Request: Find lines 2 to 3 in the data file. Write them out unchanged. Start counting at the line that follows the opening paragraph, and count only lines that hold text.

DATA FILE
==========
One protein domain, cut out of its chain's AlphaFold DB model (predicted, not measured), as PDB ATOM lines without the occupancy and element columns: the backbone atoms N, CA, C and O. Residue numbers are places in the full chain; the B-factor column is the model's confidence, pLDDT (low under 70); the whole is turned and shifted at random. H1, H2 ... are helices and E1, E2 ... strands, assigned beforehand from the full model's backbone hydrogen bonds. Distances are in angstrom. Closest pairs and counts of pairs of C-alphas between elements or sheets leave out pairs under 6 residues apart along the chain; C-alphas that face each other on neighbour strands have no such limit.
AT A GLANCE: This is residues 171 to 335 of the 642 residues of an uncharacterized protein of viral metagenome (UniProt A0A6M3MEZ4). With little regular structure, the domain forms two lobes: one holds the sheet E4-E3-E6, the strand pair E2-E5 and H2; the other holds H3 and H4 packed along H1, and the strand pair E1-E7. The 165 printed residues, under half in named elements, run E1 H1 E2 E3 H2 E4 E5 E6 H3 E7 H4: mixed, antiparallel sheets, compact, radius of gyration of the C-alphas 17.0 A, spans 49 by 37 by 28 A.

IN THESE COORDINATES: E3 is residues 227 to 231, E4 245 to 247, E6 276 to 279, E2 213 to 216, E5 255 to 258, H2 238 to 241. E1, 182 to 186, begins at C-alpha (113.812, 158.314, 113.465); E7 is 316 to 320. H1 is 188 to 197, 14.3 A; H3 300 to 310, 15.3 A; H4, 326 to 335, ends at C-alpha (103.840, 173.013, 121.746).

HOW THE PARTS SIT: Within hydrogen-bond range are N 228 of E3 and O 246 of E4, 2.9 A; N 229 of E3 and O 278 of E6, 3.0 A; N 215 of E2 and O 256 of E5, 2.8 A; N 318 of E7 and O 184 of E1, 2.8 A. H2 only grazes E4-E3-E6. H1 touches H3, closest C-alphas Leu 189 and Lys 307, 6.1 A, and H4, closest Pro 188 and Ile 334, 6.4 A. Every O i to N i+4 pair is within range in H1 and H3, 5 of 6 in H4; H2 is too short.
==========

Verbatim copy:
IN THESE COORDINATES: E3 is residues 227 to 231, E4 245 to 247, E6 276 to 279, E2 213 to 216, E5 255 to 258, H2 238 to 241. E1, 182 to 186, begins at C-alpha (113.812, 158.314, 113.465); E7 is 316 to 320. H1 is 188 to 197, 14.3 A; H3 300 to 310, 15.3 A; H4, 326 to 335, ends at C-alpha (103.840, 173.013, 121.746).

HOW THE PARTS SIT: Within hydrogen-bond range are N 228 of E3 and O 246 of E4, 2.9 A; N 229 of E3 and O 278 of E6, 3.0 A; N 215 of E2 and O 256 of E5, 2.8 A; N 318 of E7 and O 184 of E1, 2.8 A. H2 only grazes E4-E3-E6. H1 touches H3, closest C-alphas Leu 189 and Lys 307, 6.1 A, and H4, closest Pro 188 and Ile 334, 6.4 A. Every O i to N i+4 pair is within range in H1 and H3, 5 of 6 in H4; H2 is too short.